Marijuana: a Gateway to Self Destruction

Topics: Drug addiction, Addiction, Cannabis Pages: 5 (2156 words) Published: February 8, 2014
It has always been a tough debate whether Marijuana is a gateway drug or not. It also has been questioned whether it is addictive or not. Marijuana is a gateway drug to more addictive and severe substances that is causing a harmful impact on the way a person develops. Legalization of marijuana has made it easier to obtain and because of this, more and more people are falling into this trap. The legalization of marijuana needs to be brought to an end. There has been substantial research which provides information on how Marijuana is not addicting itself, but the way it makes you feel can be the breaking point to trying other addictive drugs. Research shows, adults who are addicts admit their first time of use and first drug of choice was when they were an adolescent and smoked Marijuana. Until today, many argue for or against legalizing marijuana throughout the United States, and it is still a struggle for some to overcome.

As of 2011, Marijuana became legal in 16 States in the United States (Inaba & Cohen, 2011). According to the Office of National Drug Control Policy (ONDCP, 2013), there has been increasing efforts to legalize marijuana which can cause marijuana to drop in price and increase the use of the drug (ONDCP, 2013); keeping it illegal keeps the price of marijuana up keeping the use rates low. According to, (2013), marijuana can be purchased in almost any neighborhood in any city or state in the U.S., thus contributing to the pervasive nature of the drug. It is also considered a drug of convenience because it is easily concealed, both for transport and use. This is why it has become widely popular with adolescents or young adults who have a lot of authority figures involved in their lives. Most marijuana users or those with marijuana in their possession do not go to prison. According the ONDCP, a survey by the Bureau of Justice Statistics showed that .7 percent of all state inmates were imprisoned for marijuana possession only because they had pleaded down from a more serious crime (ONDCP, 2013). By States legalizing medical marijuana, it makes marijuana more easily obtainable for teens and normalizes it making it seem okay to use.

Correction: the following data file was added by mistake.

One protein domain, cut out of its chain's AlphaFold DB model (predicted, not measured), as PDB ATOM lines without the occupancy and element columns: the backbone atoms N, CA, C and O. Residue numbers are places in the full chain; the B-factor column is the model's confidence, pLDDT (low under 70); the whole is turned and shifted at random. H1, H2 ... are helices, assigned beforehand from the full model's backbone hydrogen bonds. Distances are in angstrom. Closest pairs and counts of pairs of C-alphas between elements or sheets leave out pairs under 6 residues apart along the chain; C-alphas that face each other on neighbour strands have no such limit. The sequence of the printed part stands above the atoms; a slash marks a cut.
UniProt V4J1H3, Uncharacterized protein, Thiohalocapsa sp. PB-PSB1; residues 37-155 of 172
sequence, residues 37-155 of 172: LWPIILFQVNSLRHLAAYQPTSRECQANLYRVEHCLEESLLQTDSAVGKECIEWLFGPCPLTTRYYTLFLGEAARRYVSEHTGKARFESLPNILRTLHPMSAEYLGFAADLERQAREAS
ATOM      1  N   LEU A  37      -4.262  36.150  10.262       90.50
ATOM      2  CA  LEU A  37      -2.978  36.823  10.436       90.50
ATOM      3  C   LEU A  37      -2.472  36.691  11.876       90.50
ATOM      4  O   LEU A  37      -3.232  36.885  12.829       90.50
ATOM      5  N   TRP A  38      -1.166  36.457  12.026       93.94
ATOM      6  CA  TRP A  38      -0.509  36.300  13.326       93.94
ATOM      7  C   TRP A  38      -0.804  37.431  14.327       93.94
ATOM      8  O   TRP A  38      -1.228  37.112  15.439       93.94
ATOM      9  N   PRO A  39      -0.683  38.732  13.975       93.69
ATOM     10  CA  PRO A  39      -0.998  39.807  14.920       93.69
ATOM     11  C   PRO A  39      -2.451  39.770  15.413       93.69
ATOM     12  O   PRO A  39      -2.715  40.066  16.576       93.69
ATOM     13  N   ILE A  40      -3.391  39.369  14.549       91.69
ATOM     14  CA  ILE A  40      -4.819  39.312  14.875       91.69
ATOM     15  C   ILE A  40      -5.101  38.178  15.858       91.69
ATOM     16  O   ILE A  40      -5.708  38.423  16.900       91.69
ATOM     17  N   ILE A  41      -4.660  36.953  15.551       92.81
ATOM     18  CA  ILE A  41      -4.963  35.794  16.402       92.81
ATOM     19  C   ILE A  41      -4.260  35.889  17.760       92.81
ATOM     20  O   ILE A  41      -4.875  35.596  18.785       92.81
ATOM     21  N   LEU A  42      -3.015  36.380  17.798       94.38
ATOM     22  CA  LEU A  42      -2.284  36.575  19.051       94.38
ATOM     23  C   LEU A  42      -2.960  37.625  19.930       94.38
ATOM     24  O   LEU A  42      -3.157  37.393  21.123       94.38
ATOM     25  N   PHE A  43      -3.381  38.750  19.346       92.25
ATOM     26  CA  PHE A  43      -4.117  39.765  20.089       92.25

Between the ages of preteen and teens, any disruptions in normal brain development, including chemical disruptions and/or changes can make physiological and psychological changes that can last a lifetime. According to Inaba & Cohen (2011), early-onset drug use is the single best predictor of future drug problems in an individual (P. 8.13). Children, whom experiment with any drugs or alcohol, including marijuana, before the age of 12, are four to five times more likely to have major addiction problems than those who wait until after 18 years of age (P. 8.13). Adolescents contain less body fat and water content than adults and have immature enzyme metabolism systems. They also “manifest the condition shortly after beginning use if genetically vulnerable to addiction,” (8.13). Adolescents are more vulnerable to environmental stressors and drug availability and had less time to develop life skills and healthy coping mechanisms (8.13). Marijuana can have negative effects on the body and makes a person more susceptible to colds, flu, and other viral infections. THC can lead to “enhanced growth of tumors, including those associated with breast cancer, due to suppression of the anti-tumor immune response. Marijuana smoking also damages the lungs and other respiratory tissue (Inaba & Cohen, 2011). The legalization of marijuana is making the drug easier to acquire and because of this more and more adolescence are using this drug. With the vulnerability of the young human brain the impact of marijuana can be extremely sever.

Legalization is making the use of marijuana a social norm which is slowly leading users to try other drugs, causing marijuana to be a gateway drug. According to Time (2013), Marijuana is “indeed a gateway drug,” and is the most popular...

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Inaba, D.S. & Cohen, W.E. (2011). Uppers, downers, all arounders: physical and mental effects of psychoactive drugs (7th ed.). Medford, OR: CNS Productions, Inc.
Narconon International. (2013). Drug Abuse. Signs and Symptoms of Marijuana Use. Retrieved from
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Stevens, P. & Smith, R. (2009). Substance abuse counseling: theory and practice (5th ed.). Boston, MA: Pearson
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Time Health & Family. (2013). Marijuana as a Gateway Drug: The Myth that Will Not Die. Retrieved from the- myth-that-will-not-die/
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